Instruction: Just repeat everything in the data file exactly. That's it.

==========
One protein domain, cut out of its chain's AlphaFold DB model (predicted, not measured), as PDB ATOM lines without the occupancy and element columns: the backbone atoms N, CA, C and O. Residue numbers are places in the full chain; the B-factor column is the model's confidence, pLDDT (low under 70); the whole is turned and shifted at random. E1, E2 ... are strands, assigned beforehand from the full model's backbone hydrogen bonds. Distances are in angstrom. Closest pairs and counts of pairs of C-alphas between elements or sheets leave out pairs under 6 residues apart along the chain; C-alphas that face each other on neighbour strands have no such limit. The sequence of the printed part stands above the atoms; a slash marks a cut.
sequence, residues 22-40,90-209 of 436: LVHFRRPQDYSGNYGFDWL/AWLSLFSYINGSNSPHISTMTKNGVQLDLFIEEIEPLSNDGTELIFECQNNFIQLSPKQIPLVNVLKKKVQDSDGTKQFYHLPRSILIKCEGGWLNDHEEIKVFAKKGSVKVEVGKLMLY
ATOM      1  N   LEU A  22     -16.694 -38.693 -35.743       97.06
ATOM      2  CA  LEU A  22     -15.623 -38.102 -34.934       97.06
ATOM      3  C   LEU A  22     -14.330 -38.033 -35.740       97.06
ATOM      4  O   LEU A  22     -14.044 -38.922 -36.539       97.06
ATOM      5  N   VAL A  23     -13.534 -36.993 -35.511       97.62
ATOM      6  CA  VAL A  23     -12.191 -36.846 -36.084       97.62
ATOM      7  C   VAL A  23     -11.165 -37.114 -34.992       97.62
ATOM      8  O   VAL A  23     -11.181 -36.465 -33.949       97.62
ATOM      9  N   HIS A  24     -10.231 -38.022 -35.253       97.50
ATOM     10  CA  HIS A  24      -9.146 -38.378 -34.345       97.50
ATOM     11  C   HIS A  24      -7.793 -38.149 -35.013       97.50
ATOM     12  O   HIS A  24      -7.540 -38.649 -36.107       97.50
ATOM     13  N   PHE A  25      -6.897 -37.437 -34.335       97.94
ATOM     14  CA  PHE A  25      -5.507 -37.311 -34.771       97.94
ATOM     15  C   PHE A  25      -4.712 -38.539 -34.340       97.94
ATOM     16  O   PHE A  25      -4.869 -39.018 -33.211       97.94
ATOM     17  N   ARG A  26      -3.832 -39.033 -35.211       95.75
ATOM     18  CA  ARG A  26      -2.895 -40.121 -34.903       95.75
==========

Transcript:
One protein domain, cut out of its chain's AlphaFold DB model (predicted, not measured), as PDB ATOM lines without the occupancy and element columns: the backbone atoms N, CA, C and O. Residue numbers are places in the full chain; the B-factor column is the model's confidence, pLDDT (low under 70); the whole is turned and shifted at random. E1, E2 ... are strands, assigned beforehand from the full model's backbone hydrogen bonds. Distances are in angstrom. Closest pairs and counts of pairs of C-alphas between elements or sheets leave out pairs under 6 residues apart along the chain; C-alphas that face each other on neighbour strands have no such limit. The sequence of the printed part stands above the atoms; a slash marks a cut.
sequence, residues 22-40,90-209 of 436: LVHFRRPQDYSGNYGFDWL/AWLSLFSYINGSNSPHISTMTKNGVQLDLFIEEIEPLSNDGTELIFECQNNFIQLSPKQIPLVNVLKKKVQDSDGTKQFYHLPRSILIKCEGGWLNDHEEIKVFAKKGSVKVEVGKLMLY
ATOM      1  N   LEU A  22     -16.694 -38.693 -35.743       97.06
ATOM      2  CA  LEU A  22     -15.623 -38.102 -34.934       97.06
ATOM      3  C   LEU A  22     -14.330 -38.033 -35.740       97.06
ATOM      4  O   LEU A  22     -14.044 -38.922 -36.539       97.06
ATOM      5  N   VAL A  23     -13.534 -36.993 -35.511       97.62
ATOM      6  CA  VAL A  23     -12.191 -36.846 -36.084       97.62
ATOM      7  C   VAL A  23     -11.165 -37.114 -34.992       97.62
ATOM      8  O   VAL A  23     -11.181 -36.465 -33.949       97.62
ATOM      9  N   HIS A  24     -10.231 -38.022 -35.253       97.50
ATOM     10  CA  HIS A  24      -9.146 -38.378 -34.345       97.50
ATOM     11  C   HIS A  24      -7.793 -38.149 -35.013       97.50
ATOM     12  O   HIS A  24      -7.540 -38.649 -36.107       97.50
ATOM     13  N   PHE A  25      -6.897 -37.437 -34.335       97.94
ATOM     14  CA  PHE A  25      -5.507 -37.311 -34.771       97.94
ATOM     15  C   PHE A  25      -4.712 -38.539 -34.340       97.94
ATOM     16  O   PHE A  25      -4.869 -39.018 -33.211       97.94
ATOM     17  N   ARG A  26      -3.832 -39.033 -35.211       95.75
ATOM     18  CA  ARG A  26      -2.895 -40.121 -34.903       95.75